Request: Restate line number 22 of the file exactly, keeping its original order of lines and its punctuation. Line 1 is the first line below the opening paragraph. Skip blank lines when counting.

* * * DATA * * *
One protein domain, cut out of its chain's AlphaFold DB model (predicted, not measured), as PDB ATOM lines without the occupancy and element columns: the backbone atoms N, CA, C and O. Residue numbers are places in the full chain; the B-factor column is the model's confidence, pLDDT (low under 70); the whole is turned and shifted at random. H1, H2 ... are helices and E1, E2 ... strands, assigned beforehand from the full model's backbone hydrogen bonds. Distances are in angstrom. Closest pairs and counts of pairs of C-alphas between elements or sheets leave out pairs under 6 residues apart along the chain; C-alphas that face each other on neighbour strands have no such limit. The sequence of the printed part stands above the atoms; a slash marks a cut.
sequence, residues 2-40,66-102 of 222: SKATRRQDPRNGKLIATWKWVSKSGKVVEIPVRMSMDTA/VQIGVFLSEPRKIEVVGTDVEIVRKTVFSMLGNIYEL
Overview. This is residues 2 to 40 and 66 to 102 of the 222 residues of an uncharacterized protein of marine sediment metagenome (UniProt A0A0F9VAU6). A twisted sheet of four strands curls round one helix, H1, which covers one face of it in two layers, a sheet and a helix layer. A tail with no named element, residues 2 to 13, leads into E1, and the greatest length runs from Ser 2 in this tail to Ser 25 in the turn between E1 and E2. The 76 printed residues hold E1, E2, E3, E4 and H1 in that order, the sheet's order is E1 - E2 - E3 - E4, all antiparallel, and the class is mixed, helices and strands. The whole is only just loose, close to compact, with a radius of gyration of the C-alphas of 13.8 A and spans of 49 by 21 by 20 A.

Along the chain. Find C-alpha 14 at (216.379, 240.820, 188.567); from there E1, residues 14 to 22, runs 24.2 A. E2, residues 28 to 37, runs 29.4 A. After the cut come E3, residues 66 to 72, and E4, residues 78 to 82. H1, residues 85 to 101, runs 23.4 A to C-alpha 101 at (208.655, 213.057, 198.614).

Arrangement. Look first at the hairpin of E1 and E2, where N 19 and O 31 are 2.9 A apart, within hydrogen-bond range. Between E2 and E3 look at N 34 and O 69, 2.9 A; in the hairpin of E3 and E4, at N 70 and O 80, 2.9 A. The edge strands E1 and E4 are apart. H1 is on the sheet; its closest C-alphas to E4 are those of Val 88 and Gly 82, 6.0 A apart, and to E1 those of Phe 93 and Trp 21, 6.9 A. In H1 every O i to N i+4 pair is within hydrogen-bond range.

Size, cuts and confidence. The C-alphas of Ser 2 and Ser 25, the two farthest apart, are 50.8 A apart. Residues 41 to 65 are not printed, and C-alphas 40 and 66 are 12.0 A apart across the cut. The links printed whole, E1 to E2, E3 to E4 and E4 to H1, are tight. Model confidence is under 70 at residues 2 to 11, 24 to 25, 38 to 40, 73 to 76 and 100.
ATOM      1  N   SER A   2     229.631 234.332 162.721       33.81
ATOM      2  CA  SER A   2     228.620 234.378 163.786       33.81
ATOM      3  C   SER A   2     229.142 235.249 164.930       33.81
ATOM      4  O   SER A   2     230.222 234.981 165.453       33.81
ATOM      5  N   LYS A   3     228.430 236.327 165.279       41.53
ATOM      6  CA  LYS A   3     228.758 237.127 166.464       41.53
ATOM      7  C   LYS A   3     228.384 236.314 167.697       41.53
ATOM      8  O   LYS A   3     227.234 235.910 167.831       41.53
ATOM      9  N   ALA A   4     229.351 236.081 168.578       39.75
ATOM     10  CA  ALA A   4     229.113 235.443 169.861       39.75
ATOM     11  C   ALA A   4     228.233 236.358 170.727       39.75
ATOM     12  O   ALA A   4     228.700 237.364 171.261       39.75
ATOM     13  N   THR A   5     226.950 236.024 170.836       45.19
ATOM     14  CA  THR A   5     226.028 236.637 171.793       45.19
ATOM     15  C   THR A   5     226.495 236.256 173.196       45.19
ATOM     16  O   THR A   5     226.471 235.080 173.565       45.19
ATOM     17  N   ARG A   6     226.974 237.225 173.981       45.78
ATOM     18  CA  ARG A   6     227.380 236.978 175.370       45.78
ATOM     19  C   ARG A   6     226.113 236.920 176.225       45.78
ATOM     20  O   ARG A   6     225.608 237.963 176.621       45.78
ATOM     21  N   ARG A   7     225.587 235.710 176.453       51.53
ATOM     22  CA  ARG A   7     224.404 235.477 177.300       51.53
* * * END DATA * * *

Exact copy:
ATOM     17  N   ARG A   6     226.974 237.225 173.981       45.78